I am an environmental anthropologist, interested in documenting place-based narratives about sustainable livelihood strategies, struggles for equitable access to environmental resources, and people’s self-perceptions vis-a-vis their relationships to nature, both in India and in the USA. As a South Asia specialist, I am interested in analyzing the ways in which postcolonial histories and international political economy interact with site-specific class/caste/gender/ethnic dynamics to shape development policies that impact the lives of millions of peoples in this region.

I am currently engaged in working on my book manuscript and several articles based on my dissertation research about the politics of biodiversity conservation in India. My dissertation research entitled Social Universe of a Protected Area: Community-based Ecotourism in Periyar Tiger Reserve analyzed the social processes through which forest department bureaucrats, environmental scientists, two Adivasi (indigenous) communities of the Mannans and the Paliyans, and many Malayali villagers living in a village called Kumily, adjacent to a wildlife sanctuary in Kerala in Southern India, continue to participate in collaborative biodiversity conservation.

I am also starting a new research project in documenting the narratives of Medical Cannabis patients and growers in the context of the shifting legal landscapes in the state of Washington in USA. I plan to study the nascent Cannabis legalization (or shall we say – re-legalization) movement in India at a future date.

My research interests shape my teaching experience. Over the last seven years, I have taught courses on development studies, women and gender studies, environmental anthropology, anthropology of state, and India studies at the University of Washington, City University of New York – College of Staten Island, Haverford College, and Montgomery College.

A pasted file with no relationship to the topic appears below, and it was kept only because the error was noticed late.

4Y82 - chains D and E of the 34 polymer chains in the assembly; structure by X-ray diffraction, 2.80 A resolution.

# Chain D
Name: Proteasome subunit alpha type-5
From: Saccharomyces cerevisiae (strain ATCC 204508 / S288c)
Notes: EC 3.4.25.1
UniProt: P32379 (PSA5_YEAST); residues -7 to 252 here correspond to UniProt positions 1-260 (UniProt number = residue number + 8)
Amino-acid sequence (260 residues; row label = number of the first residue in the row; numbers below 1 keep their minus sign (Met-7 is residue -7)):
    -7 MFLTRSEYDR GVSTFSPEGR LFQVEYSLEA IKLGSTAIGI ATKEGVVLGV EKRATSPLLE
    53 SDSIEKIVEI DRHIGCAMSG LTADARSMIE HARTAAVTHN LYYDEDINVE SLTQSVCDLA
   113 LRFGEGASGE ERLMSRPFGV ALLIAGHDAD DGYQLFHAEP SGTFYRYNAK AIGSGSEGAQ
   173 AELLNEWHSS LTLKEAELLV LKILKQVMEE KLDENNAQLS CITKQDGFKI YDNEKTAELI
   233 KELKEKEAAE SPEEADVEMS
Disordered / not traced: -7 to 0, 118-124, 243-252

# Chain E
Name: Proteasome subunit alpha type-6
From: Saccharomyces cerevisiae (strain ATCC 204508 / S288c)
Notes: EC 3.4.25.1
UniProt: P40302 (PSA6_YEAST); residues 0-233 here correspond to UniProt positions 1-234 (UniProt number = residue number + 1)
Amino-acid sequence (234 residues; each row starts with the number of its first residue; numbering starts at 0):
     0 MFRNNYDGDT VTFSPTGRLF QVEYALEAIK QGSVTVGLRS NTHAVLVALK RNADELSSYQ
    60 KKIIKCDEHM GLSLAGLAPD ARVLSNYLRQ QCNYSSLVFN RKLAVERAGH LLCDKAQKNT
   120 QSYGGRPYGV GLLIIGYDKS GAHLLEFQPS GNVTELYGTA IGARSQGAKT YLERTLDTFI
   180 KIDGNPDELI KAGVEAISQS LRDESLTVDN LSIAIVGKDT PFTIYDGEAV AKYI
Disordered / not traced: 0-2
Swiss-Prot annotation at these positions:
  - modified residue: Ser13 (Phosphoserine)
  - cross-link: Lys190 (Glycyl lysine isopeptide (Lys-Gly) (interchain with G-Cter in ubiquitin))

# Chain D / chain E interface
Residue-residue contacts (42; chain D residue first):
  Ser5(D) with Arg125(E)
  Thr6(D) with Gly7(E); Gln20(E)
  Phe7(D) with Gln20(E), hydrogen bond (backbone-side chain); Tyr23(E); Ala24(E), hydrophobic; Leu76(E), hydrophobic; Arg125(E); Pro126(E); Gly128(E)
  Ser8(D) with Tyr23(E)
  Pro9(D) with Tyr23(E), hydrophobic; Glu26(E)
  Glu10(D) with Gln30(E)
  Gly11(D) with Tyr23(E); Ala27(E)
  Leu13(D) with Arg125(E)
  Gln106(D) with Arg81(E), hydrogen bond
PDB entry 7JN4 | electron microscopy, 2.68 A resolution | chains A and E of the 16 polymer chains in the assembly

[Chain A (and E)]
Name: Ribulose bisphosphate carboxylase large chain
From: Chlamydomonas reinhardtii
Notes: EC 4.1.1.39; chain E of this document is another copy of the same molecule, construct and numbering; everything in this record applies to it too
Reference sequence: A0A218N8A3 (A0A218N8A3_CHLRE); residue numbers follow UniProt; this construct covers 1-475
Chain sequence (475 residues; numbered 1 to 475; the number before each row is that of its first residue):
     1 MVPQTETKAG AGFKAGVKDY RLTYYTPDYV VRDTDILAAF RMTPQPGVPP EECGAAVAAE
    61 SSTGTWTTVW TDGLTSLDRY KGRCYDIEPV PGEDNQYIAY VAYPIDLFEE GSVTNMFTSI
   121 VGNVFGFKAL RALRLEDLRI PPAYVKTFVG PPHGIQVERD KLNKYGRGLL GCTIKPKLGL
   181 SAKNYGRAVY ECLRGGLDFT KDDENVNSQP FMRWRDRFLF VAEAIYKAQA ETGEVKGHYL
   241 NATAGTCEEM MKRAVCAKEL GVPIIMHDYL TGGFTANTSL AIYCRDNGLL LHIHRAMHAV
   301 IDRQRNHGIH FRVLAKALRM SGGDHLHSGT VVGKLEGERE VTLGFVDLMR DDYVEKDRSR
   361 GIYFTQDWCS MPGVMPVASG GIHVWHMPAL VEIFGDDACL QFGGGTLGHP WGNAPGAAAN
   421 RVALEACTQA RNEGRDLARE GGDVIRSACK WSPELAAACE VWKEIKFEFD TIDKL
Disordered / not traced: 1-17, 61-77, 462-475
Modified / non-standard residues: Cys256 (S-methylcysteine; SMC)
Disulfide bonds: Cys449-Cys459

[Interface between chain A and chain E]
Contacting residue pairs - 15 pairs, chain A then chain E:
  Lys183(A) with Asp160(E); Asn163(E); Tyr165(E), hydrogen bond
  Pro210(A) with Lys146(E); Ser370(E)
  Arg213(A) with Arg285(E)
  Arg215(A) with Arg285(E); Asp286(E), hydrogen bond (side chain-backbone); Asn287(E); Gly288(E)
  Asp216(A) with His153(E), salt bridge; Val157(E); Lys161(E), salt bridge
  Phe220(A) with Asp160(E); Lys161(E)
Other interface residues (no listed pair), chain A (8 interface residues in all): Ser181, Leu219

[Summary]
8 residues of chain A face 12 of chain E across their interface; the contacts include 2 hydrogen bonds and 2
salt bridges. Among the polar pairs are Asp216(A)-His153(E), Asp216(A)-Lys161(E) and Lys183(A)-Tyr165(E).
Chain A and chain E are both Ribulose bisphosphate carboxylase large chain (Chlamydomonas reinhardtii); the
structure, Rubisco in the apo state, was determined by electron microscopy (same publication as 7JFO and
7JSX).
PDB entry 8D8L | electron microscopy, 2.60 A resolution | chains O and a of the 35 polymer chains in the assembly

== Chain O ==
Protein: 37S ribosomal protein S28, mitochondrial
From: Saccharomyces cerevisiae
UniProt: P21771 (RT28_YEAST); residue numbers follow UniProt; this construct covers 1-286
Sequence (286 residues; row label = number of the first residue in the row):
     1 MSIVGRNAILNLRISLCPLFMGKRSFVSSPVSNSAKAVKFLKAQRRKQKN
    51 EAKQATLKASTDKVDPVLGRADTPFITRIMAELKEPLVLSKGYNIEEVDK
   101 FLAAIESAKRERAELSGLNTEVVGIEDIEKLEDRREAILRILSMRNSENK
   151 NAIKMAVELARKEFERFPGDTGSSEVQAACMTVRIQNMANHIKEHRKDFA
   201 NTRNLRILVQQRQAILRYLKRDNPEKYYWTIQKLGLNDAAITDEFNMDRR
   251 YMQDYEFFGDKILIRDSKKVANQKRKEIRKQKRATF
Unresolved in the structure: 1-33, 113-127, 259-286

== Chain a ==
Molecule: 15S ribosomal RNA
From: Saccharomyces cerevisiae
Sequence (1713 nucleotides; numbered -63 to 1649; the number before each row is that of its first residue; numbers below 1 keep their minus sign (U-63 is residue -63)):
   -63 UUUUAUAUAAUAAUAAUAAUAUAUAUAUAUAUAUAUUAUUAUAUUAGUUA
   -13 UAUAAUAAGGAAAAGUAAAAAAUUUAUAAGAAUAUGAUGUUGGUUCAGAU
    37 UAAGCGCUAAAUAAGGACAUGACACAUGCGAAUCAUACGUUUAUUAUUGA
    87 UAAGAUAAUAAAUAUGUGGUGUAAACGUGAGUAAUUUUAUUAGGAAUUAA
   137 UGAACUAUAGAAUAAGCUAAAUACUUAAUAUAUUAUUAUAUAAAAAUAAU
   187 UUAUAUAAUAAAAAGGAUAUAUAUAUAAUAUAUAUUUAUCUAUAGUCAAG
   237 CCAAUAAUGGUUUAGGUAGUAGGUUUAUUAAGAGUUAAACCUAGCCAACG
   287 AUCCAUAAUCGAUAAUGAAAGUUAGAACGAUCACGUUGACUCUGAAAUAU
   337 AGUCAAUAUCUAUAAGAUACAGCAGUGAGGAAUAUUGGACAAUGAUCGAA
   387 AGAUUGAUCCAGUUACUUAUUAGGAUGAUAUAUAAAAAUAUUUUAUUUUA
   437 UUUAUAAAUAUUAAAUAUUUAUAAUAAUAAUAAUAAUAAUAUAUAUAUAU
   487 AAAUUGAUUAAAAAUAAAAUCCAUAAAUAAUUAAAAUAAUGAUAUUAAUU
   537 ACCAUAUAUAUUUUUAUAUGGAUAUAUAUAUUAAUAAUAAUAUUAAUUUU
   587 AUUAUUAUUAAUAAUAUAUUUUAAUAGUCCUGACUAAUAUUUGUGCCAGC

Through my website I hope to share a little bit about my various research projects, my engagements with rights-based non-profit organizations working on various grassroots developments projects in India, and my teaching experiences. I also envision this website to serve as a learning portal for me, and I hope to hear back from you – particularly as I venture into new research projects.

Thank you for stopping by.


Tapoja Chaudhuri.

One thought on “About

  1. I am looking forward to reading your book Tapoja. In your presentations that I have heard, I loved the evocative, detailed, and sensitive portrayal of Kumily and the politics of biodiversity. And your next project sounds equally fascinating. From Kumily to cannabis, a wonderful journey.


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